Nepal Forever movie was directed by Alyona Polunina. Source: Press Photo
Nepal Forever, a documentary comedy about radical Russian communists in Nepal, was admitted to the 8th International Rome Film Festival, which will be held in the Italian capital on November 8-17.
The director Alyona Polunina is in the running for the CinemaXXI category, which is given to films that reflect new trends in world cinema.
The new generation of Russian communists in the movie are presented as clowns in colourful costumes, with a sincere belief in the communist Atlantis that sank long ago.
The film is actually not fictional. Polunina filmed actual members of the Communists of St. Petersburg and the Leningrad Region (CSPLR) that have become well known for their outrageous actions. They painted Stalin's image on an icon and protested against the Stoned Fox exhibition in St. Petersburg, turning the once unshakable communist ideals into a theatrical farce.
Source: Press Photo
CSPLR leaders have repeatedly stressed that the modern Communist Party "should be able to smile." "Clearly an old-school, hard-line, faded Communist Party still exists, but they at least have preserved a certain dignity. The characters of the film at one time joined the Communist Russia party, which miraculously had a fantastic amount of members," said the writer of the film.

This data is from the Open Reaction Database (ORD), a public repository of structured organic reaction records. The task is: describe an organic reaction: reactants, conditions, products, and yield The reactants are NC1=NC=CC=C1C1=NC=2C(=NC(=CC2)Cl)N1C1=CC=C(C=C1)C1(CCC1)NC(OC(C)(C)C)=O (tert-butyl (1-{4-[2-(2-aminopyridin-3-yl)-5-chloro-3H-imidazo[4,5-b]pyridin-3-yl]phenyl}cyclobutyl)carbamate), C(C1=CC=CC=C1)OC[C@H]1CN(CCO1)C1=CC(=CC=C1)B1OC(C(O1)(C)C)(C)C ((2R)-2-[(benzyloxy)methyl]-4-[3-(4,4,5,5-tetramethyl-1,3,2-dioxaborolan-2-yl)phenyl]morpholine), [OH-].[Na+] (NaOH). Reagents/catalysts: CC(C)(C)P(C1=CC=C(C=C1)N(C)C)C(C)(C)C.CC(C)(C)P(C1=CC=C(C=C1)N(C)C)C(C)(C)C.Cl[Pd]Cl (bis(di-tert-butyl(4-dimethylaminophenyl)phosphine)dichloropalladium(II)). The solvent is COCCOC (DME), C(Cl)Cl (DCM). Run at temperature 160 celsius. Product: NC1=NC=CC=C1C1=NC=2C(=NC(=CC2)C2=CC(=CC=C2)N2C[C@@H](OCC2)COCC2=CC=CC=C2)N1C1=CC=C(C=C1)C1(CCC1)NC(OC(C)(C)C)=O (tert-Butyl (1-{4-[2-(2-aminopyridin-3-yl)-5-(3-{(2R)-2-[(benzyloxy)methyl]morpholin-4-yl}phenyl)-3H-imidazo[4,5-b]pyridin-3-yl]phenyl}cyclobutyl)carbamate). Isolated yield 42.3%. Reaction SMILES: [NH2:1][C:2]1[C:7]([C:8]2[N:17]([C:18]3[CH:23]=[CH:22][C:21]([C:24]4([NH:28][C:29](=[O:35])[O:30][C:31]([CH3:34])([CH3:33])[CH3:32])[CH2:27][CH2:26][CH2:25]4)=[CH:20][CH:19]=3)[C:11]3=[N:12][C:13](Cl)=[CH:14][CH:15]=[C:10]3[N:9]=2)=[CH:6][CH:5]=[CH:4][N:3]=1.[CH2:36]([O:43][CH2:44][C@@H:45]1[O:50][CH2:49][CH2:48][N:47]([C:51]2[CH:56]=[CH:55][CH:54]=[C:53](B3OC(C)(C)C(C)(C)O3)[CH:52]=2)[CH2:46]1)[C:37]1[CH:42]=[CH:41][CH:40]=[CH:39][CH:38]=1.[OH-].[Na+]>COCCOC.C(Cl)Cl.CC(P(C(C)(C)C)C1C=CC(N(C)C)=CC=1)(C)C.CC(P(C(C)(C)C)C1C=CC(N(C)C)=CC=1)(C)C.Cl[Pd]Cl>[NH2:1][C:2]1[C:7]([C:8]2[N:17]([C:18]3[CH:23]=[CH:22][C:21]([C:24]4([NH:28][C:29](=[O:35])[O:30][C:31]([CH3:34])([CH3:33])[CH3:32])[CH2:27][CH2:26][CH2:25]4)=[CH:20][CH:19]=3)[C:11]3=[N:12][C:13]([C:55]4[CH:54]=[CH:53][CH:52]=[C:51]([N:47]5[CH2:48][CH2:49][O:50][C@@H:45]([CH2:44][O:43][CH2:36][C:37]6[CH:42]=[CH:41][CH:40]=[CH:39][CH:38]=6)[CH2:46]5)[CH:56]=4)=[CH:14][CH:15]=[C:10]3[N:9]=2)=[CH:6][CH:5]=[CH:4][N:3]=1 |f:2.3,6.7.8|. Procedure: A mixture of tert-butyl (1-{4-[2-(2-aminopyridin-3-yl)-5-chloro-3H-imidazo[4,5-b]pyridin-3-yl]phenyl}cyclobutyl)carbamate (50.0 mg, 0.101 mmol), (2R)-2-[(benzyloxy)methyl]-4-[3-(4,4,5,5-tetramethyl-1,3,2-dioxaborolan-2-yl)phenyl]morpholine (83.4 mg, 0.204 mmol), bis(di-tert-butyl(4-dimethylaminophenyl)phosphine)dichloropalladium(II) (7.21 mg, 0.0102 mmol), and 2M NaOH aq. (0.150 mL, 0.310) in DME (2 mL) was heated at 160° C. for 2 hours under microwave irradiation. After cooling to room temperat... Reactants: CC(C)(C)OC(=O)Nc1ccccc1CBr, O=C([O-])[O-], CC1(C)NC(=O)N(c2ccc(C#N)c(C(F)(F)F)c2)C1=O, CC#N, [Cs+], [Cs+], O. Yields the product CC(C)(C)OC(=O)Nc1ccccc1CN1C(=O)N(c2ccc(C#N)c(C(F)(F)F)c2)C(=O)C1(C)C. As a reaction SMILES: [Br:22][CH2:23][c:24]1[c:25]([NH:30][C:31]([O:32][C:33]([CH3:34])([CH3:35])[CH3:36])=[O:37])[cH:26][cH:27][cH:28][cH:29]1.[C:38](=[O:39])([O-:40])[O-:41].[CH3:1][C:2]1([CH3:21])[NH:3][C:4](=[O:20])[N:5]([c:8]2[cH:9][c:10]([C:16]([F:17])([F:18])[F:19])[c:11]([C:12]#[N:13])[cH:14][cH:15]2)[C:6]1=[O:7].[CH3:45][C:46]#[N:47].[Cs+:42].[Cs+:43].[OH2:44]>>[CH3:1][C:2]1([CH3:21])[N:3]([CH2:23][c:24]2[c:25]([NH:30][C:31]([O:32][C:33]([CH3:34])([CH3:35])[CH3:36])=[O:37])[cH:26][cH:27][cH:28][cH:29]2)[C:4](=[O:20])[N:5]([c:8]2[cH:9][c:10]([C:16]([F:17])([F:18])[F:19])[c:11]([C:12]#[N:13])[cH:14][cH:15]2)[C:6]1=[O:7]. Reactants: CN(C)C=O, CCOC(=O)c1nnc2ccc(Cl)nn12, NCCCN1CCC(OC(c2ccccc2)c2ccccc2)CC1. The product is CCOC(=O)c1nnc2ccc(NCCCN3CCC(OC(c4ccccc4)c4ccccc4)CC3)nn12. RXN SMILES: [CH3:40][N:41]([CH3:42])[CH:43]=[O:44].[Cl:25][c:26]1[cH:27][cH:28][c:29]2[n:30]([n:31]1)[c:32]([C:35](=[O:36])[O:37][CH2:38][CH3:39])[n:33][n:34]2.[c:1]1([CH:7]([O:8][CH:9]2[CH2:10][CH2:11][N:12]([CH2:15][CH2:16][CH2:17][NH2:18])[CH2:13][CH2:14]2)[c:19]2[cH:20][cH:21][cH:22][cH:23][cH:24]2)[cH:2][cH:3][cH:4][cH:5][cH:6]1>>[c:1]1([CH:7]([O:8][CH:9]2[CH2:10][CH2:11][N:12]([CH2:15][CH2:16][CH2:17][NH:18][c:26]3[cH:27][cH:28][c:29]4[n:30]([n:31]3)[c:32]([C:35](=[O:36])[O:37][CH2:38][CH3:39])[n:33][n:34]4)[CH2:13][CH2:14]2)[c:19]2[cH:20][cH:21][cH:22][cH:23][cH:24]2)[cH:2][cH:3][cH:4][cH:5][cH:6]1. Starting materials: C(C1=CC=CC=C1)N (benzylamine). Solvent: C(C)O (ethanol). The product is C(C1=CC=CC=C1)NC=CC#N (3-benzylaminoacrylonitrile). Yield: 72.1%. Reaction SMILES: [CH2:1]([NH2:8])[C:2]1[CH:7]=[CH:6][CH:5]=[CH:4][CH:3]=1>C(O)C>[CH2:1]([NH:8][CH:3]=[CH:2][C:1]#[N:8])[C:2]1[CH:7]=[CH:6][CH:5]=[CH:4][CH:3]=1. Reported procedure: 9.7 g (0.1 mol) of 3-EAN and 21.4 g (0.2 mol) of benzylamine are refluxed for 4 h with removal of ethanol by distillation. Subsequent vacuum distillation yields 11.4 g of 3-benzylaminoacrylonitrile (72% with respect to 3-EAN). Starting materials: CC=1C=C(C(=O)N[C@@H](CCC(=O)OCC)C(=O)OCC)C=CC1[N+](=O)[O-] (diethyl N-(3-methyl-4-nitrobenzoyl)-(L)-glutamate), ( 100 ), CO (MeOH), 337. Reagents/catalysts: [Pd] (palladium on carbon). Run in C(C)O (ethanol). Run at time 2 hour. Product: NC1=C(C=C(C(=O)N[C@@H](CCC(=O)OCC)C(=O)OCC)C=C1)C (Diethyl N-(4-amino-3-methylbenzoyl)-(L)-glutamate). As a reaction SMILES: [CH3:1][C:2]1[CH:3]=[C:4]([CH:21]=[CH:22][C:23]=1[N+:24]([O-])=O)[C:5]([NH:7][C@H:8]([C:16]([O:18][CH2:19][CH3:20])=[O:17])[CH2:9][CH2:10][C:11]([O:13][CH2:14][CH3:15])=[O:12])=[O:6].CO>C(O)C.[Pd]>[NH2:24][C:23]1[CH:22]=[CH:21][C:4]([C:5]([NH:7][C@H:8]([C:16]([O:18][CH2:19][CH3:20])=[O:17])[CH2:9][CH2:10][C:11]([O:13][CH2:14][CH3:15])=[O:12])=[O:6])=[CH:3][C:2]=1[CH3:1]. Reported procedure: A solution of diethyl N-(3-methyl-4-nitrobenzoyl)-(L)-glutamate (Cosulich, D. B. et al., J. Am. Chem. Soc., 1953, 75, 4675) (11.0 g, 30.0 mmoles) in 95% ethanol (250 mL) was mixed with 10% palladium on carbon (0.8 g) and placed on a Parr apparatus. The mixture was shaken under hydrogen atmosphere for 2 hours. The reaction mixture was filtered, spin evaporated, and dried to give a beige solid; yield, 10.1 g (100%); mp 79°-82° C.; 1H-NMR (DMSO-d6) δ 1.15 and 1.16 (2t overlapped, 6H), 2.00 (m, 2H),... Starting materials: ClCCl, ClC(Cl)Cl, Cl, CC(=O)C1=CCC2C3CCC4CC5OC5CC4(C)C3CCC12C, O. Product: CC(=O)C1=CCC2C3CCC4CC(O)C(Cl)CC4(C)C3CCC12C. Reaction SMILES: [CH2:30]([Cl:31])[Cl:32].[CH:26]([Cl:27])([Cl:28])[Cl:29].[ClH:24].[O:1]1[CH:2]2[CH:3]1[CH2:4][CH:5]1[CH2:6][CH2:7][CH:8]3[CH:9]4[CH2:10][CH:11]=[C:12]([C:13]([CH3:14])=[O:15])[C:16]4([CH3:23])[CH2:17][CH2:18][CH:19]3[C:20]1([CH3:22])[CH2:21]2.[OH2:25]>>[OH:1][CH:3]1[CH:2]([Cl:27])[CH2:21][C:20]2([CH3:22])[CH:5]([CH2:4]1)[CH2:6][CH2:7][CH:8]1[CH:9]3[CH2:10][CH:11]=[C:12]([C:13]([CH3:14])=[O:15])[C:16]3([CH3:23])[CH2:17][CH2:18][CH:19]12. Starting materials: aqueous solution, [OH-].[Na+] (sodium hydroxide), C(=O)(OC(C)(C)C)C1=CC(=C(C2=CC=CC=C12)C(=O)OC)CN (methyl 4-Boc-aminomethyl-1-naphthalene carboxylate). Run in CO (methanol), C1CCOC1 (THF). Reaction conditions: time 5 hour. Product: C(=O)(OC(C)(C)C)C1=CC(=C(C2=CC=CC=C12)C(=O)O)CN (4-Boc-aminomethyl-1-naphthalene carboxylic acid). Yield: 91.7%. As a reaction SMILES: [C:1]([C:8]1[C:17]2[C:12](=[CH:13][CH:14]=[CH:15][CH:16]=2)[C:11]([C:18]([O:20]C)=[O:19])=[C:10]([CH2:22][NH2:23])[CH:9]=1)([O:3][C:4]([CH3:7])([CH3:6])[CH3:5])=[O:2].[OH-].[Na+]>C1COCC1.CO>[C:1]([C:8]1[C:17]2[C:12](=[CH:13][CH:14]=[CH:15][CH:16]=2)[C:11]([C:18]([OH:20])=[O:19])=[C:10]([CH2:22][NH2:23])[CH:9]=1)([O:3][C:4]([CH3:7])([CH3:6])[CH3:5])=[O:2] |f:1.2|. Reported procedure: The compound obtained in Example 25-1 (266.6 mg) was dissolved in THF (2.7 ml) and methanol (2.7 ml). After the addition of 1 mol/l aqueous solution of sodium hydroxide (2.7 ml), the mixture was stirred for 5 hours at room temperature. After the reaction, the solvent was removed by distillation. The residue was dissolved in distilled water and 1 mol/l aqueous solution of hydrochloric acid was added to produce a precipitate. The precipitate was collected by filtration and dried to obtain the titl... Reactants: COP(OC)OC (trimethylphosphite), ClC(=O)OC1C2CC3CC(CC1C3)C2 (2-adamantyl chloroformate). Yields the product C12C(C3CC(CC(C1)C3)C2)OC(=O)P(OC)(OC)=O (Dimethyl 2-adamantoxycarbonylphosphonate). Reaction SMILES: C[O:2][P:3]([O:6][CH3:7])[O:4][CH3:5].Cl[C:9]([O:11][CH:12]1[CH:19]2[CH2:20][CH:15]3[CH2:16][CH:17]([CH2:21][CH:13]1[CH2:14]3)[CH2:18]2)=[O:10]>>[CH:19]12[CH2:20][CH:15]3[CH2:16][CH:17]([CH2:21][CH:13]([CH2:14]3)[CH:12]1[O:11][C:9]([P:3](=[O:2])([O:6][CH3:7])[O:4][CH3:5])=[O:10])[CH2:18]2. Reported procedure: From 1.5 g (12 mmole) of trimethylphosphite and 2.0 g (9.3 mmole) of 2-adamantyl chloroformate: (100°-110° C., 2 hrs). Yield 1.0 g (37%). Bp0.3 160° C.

Nepal Forever tells of the adventures of two party members - party leader Sergei Malinkovich and his assistant, Viktor Perov - a sort of Don Quixote and Sancho Panza of the 21st century, who go on a "business trip" to Nepal in order to reconcile two rival communist parties. Russian film critic Vadim Rutkowski named the duo "Piglet and Winnie the Pooh under the red flag."
Originally Malinkovich planned to send his assistant to the Himalayan mountains to share the invaluable experience of the Soviet Communists" with leading communist parties of Nepal. But the publicity stunt turned into an actual adventure when Polunina bought tickets for herself and the two communists.
Source: Press Photo
"I had only one agreement with the characters in the film: do what you want, but we will always be filming you. We boarded the plane and a cascade of gags began, sometimes veering on bad kitsch. And in Kathmandu we were met by Komsomol members, which Malinkovich had met before at the Festival of Youth and Students in South Africa. From that point on, we were filming. "A film crew filmed every step we took for Russian television. So we just get in the way."
The film can be divided into two parts - preparation to travel and the adventure itself. And even though in the course of the trip, which was more like a tourist trip than a political trip, the main characters could not save their ideological brothers, the picture does not exhaust the subject of communism.
The "communist peacekeepers" in Budyonny caps and red capes, looking as if they are from an old Soviet movie, meet with the poor Nepalese communists, talk to them about the revolutionary struggle and Lenin and Marxism, and lay a bouquet of flowers at the portrait of Kim Jong Il. However, their dialogues seem like a relic from the past century, which is in conflict with their sometimes outrageous behaviour.
The party reacted negatively to the film, saying that it portrays their activities improperly, adding, however, that it recognizes the artist has a right to her opinion.
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